''This study draws on 469,553 rescues reported over six years by wildlife rehabilitators for 688 species of bird, reptile, and mammal from New South Wales, Australia.... Of the 364,461 rescues for which the fate of an animal was known, 92% fell within two categories: ‘dead’, ‘died or euthanised’ (54.8% of rescues with known fate) and animals that recovered and were subsequently released (37.1% of rescues with known fate).''In total, there were 872,087 records reported during the six-year (2013–14 to 2018–19) study period. Just over 97% of these came from three animal groups–birds, mammals, and reptiles. Of the total number of records, 402,534, (46%) were excluded from the descriptive analysis because they: a) did not contain any information about the animal, or the animal’s identification was ambiguous and could not be placed within a group (e.g. an ‘unidentified animal’); b) contained only sightings of animals and were not attended to in some way by a wildlife rehabilitator; c) were records of amphibians (373 records) or non-vertebrate fauna (e.g. spiders, insects, etc.); d) were non-avian marine vertebrates such as whales, seals, sharks, rays, fish etc; e) were reported as floating, drowned, or washed up animals (deemed an ambiguous cause for rescue, n = 48); f) contained both an ‘unknown’ cause for rescue and an ‘unknown’ fate; or f) were an introduced or spurious species (e.g. extinct, or out of known range). These exclusions resulted in a dataset for descriptive analysis of 469,553 records i.e. 54% of the initially reported amount.''
Many people state we are the generation witnessing the extinction of urban wildlife. There has been generation after generation of humans living alongside and with wildlife, until this one.
It's not just the Pittwater koalas that have gone, other species, like the ringtail possum or long-nosed bandicoot are disappearing, along with their joyful snuffles and squeaks, from our urban backyards and the trees that tower over them.
There is a growing silence at night for those species that forage for food then - possums, wallabies, owls. The same is occurring for those that are active during daylight.
Although many point to the impacts of cat and dog attacks due to irresponsible owners, there is also what is termed the 'inconvenient possum' in a roof or garden shed, because its home tree has been cut down. These are caught by those hired, some of whom have little knowledge or scruples, and release them into areas out of their home range - a death sentence for that possum as this species is territorial, along with requiring certain food trees in order to eat, to survive.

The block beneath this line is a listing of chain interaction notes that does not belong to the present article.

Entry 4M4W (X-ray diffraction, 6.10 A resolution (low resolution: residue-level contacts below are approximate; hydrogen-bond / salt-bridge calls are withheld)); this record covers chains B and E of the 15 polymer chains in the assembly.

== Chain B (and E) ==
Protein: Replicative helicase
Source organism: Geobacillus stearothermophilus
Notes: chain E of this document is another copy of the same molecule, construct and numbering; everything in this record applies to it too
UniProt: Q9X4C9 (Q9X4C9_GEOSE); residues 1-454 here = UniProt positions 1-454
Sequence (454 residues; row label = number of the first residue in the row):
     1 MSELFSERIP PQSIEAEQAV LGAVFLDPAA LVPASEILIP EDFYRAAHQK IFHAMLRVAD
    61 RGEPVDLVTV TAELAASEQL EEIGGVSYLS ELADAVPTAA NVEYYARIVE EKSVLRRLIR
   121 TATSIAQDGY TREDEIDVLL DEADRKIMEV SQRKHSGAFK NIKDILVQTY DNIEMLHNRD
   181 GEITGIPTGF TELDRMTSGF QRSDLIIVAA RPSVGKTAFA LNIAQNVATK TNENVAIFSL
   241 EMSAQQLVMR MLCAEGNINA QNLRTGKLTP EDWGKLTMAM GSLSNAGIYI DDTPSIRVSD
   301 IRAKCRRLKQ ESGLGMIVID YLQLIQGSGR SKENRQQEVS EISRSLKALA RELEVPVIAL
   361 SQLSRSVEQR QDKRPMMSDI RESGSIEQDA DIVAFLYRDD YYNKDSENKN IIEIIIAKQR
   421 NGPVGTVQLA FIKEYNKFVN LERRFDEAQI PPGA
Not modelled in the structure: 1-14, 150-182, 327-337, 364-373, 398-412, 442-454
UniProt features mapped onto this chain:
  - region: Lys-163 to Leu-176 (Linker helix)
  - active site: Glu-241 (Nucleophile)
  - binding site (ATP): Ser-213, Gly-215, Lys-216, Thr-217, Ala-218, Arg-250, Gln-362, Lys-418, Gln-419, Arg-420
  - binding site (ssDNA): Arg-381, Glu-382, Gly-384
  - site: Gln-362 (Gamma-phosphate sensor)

There is predation by other introduced species - readers regularly send in photos and videos of foxes roaming and killing at night.
There are roadkill black spots, places where wallabies or turtles or possums used to cross the area where a road has been cut through and a speed limit that means death for wildlife. There are no 'speed humps' in place, and no plan at a local, state or federal government level to install these. Residents and wildlife rescuers have reported some drivers 'aiming straight for' a stricken animal.
There is the razing of blocks of land for development prior to any required assessment of the environment taking place to circumvent those requirements so a report can state 'nothing present'. There is nothing present because its habitat has been cleared or the wildlife killed by these actions.
Our local wildlife carers are exhausted, state there have been so many, too many so far this year - they are increasingly heartbroken with all the babies they lose, they cry every day, and then pick themselves up and get on with trying to save the next critter, and the next.
Wildlife carers are all volunteers - they do the rescues, sometimes horrific rescues, run to and fro from the great local vets who help out trying to save them, they gather or pay for the food, for the milk, for the petrol, for the electricity to keep bubs warm. There are no grants or funding for Australia's wildlife carers - they have to raise funds through running events, raising awareness, collecting cans for a 10 cent return.